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A good story deserves a good ending everybody knows that. What most people don’t know is that the stories – whether in games, film or literature – don’t belong to them. Not to mention that one of the core parts of experiencing a story as it unfolds is in not knowing how it ends. When a good story ends badly people have every right to be upset.
They can complain to friends and to fellow fans online or in real life. They can contact the writers or directors or cast to air their grievances, respectfully I would hope. What they shouldn’t do is campaign, petition and fund raise for a new ending to their favourite film, TV show or game to be made. I speak, of course, about The Last Jedi and Game of Thrones but to understand the visceral reaction to these two media giants we have to look at an older, not-quite-as-giant-but-still-pretty-big media franchise.
The Mass Effect series was an incredibly popular video game franchise. Beginning with Mass Effect in 2007 the series followed an elite human soldier, Commander Shepard, as they fight off a race of synthetic-organic star ships known as the Reapers that are bent on wiping out all life in the galaxy. Mass Effect 2 dealt with the continued threat of the Reapers but factored in political hand-wringing and Cerberus, a clandestine group of human supremacists as well. The stage was set for a galactic throw down in Mass Effect 3 and for nearly the entire game things looked like they were building towards exactly that.
For three games players thought that they were creating an ending incredibly specific to their customised version of Commander Shepard. Saves imported from Mass Effect to Mass Effect 2 to Mass Effect 3 would mean a great deal more as players got to see their impact on a galaxy they had helped shape and in the end a galaxy they had helped save or doom. Player choice mattered to developer BioWare and they had shown that in the likes of Baldur’s Gate, Star Wars: Knight of the Old Republic and Dragon Age: Origins. Player choice obviously matters a great deal more to the players.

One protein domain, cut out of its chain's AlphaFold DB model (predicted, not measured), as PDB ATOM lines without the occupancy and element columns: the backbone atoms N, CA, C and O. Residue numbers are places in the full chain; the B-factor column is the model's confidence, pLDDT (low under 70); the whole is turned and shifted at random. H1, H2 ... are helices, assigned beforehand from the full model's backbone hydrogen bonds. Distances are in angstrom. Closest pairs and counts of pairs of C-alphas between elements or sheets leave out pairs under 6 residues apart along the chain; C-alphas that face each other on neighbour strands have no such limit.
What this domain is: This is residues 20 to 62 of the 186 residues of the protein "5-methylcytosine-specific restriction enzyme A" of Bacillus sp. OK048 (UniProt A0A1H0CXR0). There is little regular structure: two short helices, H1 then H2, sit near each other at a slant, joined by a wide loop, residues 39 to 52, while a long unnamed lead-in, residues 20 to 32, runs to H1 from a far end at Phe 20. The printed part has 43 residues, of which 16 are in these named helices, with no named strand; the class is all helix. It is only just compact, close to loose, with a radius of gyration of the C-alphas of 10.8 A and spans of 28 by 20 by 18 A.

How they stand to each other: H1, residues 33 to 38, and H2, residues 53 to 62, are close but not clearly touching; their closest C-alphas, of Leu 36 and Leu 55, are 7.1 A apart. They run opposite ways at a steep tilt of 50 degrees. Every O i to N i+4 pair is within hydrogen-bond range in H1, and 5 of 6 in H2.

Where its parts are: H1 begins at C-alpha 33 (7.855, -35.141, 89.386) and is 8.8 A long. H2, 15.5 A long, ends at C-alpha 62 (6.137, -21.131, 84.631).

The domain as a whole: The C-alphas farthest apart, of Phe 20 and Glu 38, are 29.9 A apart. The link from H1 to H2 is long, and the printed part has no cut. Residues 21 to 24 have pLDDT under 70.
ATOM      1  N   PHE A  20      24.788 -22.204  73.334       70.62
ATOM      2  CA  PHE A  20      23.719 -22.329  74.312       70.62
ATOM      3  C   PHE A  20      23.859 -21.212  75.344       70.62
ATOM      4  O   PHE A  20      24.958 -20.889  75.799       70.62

I won’t spoil anything but Mass Effect 3 essentially gave players the choice of three preset endings. All of a sudden all of those choices they had made didn’t mean shit anymore. All of those people they had saved or killed. The planets laid waste to. The companions lost and gained. That weird race of giant killer bugs you could choose to genocide in the original Mass Effect. All of it, essentially, meant nothing.
Now the processing power, both of the human mind and of the game itself, required to factor in all the choices made across three games totaling a playtime of over a hundred hours is monumental. Especially when you consider that a lot of Mass Effect 3 players and RPG players in general act like capricious elder Gods choosing to save an entire race and then turning around and shooting an old friend in the back. Factoring that kind of sociopathic behaviour into an ending that makes sense is nigh-on impossible. So with that said I understand why BioWare went in the direction they did. I don’t like it but I understand it.